Rosé Wine


Rosé is back in vogue! See what is new and well worth tasting this spring and summer.

Rosés are made from the juice of red grapes, which were allowed only limited contact with the grape skins after the grapes were crushed. The resulting wines can range in color from a faint blush, to a dark rose. While rosé may be the quintessential summer wine, for the past few decades it’s not been a particularly fashionable wine. Wine, like clothing, has its fashions and fads, and until very recently rosé has been like the seersucker suit—a great, but dated, choice for summer weather. Fortunately though, fashions change, and while the seersucker suit may never come back, rosé’s popularity is once again on the rise.

Many wine producers and importers long ago stopped stop releasing new rosés, but a few companies have resisted the pressures, and year after year have continued to produce new vintages of rosé. It was these companies who have made rosé’s re-insurgent popularity possible. In the kosher wine world no company has done more for rosés than the Royal Wine Corp., which consistently produces or imports an impressive line of kosher rosés; and this year’s crop of Royal Wine rosés is better than ever.

Consistently, one of the very best kosher rosés is always Domaine Lafond’s Tavel Rosé. The town of Tavel, located in the southern part of France’s Rhone Valley, has long been known for it dry rosé wines, which were a favorite of King Louis XIV. Made from a Grenache dominated blend, the kosher Tavel rosé from Domaine Lafond is a bone dry, light bodied, dark-peach colored wine. Look for a floral bouquet with elements of peach and strawberry, and flavors of cherries, strawberries and citrus fruits, with a hint of watermelon. It would be the perfect accompaniment for a grilled tuna steak.

In Israel, Pierre Miodownick, Royal Wine’s Chief European Winemaker, makes an excellent Rhone-style rosé that one could almost swear was from Tavel. With a rich-peach color and flavors and aromas of strawberries, peaches, cantaloupe, and watermelon, this new, crisp, dry rosé is sure to be a crowd pleaser.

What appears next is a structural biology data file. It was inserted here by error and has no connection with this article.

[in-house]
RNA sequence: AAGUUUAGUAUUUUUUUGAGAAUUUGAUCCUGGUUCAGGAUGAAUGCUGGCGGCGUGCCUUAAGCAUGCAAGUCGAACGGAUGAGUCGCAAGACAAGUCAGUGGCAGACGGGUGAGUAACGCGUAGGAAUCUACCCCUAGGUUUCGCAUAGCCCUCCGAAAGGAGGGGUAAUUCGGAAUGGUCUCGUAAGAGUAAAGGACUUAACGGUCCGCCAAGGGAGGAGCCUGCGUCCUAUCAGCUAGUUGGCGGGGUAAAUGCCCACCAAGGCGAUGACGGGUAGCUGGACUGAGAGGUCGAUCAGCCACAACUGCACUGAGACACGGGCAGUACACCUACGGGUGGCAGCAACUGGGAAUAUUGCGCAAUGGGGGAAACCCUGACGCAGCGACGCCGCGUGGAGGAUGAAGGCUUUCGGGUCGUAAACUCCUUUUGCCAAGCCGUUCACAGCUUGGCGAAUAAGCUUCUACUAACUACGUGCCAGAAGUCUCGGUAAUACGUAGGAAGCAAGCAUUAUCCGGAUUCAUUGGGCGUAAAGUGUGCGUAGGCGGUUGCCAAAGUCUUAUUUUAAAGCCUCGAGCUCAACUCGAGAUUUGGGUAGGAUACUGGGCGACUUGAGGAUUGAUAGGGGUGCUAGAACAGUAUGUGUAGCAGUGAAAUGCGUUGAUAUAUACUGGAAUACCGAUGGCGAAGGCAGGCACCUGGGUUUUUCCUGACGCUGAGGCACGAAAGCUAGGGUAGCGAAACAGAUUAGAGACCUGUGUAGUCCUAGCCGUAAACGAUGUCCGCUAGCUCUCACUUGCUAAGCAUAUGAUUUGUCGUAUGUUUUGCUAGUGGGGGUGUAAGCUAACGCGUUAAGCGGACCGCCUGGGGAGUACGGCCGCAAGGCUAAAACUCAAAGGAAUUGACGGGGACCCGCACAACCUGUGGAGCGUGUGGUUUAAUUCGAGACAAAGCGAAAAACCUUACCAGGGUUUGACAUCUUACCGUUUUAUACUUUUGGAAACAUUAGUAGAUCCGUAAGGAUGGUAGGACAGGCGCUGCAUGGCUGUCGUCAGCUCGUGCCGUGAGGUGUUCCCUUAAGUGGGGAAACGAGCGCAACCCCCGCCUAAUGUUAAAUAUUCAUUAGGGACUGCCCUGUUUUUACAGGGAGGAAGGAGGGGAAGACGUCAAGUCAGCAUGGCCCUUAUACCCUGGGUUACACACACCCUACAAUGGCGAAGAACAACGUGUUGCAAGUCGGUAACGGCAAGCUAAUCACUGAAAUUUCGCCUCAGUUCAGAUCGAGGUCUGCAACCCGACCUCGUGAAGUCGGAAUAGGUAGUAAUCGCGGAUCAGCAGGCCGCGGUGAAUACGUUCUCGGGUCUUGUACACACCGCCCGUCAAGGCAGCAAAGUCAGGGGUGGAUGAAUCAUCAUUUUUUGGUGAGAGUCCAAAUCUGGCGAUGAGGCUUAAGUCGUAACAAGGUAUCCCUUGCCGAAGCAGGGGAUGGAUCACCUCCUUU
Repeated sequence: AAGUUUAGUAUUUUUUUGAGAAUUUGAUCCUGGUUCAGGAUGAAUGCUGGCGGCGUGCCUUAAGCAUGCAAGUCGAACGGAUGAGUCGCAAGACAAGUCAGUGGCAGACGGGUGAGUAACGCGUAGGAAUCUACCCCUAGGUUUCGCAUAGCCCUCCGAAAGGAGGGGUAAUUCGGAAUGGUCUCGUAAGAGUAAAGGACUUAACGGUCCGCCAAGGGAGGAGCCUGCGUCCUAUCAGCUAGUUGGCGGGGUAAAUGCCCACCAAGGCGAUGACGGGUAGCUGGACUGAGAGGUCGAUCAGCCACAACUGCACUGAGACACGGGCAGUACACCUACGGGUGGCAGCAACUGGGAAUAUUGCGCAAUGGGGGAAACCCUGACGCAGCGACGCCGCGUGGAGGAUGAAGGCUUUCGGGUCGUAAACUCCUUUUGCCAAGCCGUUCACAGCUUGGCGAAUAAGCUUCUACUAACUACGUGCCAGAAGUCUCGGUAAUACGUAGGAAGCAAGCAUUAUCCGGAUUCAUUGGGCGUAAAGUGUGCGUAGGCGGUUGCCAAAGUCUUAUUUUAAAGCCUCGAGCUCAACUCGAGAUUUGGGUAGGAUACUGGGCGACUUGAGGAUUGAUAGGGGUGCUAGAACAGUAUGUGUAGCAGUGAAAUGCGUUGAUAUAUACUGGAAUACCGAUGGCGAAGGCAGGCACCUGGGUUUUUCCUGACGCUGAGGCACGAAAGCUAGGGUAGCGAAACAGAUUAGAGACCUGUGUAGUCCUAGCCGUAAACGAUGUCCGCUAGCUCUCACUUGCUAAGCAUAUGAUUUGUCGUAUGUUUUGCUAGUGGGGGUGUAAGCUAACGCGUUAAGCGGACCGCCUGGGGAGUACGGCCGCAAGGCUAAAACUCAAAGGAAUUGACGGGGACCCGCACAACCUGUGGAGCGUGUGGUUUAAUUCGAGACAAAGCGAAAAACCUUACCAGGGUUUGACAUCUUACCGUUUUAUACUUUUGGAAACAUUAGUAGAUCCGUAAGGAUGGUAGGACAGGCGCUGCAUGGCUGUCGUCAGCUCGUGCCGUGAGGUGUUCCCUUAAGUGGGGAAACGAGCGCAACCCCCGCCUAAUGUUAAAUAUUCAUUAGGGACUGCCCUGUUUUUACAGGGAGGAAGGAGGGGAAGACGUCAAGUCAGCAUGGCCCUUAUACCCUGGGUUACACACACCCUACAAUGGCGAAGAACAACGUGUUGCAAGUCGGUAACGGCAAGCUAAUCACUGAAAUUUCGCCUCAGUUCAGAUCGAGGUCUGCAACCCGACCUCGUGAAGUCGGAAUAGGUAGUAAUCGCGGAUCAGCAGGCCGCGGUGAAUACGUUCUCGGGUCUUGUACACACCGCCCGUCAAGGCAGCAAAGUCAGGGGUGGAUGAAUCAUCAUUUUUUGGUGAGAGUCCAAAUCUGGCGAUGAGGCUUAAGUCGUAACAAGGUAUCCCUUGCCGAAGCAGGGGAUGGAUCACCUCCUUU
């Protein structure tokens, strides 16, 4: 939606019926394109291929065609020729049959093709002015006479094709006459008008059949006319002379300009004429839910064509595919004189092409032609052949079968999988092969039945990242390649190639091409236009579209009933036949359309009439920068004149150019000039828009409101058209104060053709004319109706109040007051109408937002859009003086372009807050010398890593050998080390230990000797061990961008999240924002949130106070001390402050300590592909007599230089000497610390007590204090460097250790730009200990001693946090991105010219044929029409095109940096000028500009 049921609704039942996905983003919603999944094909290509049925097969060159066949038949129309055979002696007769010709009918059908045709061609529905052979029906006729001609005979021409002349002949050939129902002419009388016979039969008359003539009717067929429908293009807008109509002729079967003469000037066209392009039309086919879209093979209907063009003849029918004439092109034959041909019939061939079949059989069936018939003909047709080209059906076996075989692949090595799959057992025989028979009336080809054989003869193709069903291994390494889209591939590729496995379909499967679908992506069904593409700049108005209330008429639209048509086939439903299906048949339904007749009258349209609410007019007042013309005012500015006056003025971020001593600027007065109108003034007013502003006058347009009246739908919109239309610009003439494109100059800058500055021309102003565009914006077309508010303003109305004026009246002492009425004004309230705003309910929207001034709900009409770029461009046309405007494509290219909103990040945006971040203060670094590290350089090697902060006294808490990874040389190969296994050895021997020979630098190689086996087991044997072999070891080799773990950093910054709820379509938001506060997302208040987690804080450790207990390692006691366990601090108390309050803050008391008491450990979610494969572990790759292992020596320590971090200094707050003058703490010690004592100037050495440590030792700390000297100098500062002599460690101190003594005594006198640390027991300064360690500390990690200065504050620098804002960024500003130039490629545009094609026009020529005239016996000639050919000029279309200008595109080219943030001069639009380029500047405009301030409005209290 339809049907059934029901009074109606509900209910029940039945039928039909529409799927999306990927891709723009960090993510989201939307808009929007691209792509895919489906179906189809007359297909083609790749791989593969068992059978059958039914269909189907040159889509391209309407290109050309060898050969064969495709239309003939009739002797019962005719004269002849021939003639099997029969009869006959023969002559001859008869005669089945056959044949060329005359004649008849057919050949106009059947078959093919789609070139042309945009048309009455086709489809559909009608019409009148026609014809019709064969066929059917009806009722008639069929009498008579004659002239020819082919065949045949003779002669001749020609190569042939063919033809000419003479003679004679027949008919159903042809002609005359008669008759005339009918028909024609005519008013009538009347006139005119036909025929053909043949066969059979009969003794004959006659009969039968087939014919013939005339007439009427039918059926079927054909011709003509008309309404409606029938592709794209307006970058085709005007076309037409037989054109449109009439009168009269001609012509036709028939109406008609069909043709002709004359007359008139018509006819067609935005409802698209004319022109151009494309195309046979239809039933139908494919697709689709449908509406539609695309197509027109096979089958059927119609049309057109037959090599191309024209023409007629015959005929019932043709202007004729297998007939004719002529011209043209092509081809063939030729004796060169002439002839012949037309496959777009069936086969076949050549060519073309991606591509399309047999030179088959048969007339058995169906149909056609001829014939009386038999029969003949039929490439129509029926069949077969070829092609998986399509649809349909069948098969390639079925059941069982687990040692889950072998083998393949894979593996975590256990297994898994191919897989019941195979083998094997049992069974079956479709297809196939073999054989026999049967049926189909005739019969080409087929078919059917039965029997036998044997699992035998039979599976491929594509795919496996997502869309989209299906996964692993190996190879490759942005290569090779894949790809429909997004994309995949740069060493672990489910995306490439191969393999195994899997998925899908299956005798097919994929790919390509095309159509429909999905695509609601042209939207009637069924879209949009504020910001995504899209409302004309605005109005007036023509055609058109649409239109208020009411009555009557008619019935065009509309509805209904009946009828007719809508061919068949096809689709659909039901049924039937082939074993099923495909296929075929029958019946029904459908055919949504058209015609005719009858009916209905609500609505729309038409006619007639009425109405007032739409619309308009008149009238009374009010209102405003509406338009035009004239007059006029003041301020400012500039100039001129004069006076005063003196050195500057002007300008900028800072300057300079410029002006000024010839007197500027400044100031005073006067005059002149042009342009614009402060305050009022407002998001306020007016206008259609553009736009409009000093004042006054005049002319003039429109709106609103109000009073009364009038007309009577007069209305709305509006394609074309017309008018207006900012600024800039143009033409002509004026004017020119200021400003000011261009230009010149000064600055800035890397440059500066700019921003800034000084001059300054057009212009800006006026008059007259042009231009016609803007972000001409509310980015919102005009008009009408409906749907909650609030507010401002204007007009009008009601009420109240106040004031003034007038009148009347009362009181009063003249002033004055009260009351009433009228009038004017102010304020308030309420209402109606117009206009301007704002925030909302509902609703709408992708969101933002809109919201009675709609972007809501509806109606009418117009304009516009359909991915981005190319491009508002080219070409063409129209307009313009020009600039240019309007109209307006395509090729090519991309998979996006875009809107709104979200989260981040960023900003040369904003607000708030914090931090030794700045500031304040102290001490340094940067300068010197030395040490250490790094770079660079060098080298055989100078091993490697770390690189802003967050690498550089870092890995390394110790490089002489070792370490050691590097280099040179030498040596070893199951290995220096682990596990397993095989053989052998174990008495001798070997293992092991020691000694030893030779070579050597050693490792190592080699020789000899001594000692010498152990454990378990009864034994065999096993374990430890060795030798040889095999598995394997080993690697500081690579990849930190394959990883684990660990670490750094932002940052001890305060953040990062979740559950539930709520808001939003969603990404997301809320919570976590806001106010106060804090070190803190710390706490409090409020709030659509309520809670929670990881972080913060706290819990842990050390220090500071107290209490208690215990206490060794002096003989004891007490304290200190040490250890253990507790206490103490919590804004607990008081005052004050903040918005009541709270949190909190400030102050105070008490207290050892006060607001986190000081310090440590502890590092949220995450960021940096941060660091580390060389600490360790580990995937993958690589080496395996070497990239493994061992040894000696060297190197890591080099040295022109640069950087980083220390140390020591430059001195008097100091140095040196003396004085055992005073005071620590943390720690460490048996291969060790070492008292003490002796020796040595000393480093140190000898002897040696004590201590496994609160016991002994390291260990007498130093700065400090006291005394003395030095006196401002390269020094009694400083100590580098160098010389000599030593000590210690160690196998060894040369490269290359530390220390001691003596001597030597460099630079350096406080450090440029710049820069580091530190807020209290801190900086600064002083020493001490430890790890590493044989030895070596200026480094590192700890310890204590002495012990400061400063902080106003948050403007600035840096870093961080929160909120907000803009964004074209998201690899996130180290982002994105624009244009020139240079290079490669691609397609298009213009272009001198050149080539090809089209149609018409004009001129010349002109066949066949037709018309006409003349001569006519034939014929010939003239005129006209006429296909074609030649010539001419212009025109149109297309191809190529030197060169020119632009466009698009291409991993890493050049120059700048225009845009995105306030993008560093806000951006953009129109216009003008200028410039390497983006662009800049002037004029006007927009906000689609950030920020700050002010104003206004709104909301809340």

Also excellent is Capçanes’, Peraj Petita Rosat. This dark-rose colored wine is the first kosher Spanish rosé to be exported to the United States, and it is a truly refreshing wine. Made of a blend of Grenache, Tempranillo, and Merlot, this dry rosé has flavors and aromas of cherries, strawberries, and bananas, with a nice spicy note of earthiness. It’s a great choice for a barbeque. I was fortunate enough to taste this wine last week. A guest brought this hard to get Rose as a gift and everyone loved it. It’s a heartier Rose and paired perfectly with light grilled chicken and the roast turkey breast that I served.

Those who prefer their rosés to be a bit sweet should try Baron Herzog’s White Zinfandel—it’s a Californian classic. Light-bodied, and semi-sweet, this peach-colored wine has a captivating flavor of apples, strawberries and cotton candy. It would be a perfect accompaniment for a cold fruit soup.

Finally, for those decadent moments, when nothing less would do, pick up a bottle of Laurent Perrier’s Cuvée Rosé Brut Champagne, which is undoubtedly the best kosher rosé available. Made from Pinot Noir grapes, this dark-peach-colored sparkling wine is slightly sweeter, and much fruiter, than most white brut Champagnes. It has a delightfully yeasty bouquet of heather, citrus and cherries; a rich flavor of raspberries, lemons, gooseberries, Queen Anne cherries, bergamots, heather and yeast; and an abundant supply of tiny bubbles.

This summer, be a trendsetter and pick up some of Royal Wine Corps.’ excellent rosés. They’ll help make your summer sparkle.

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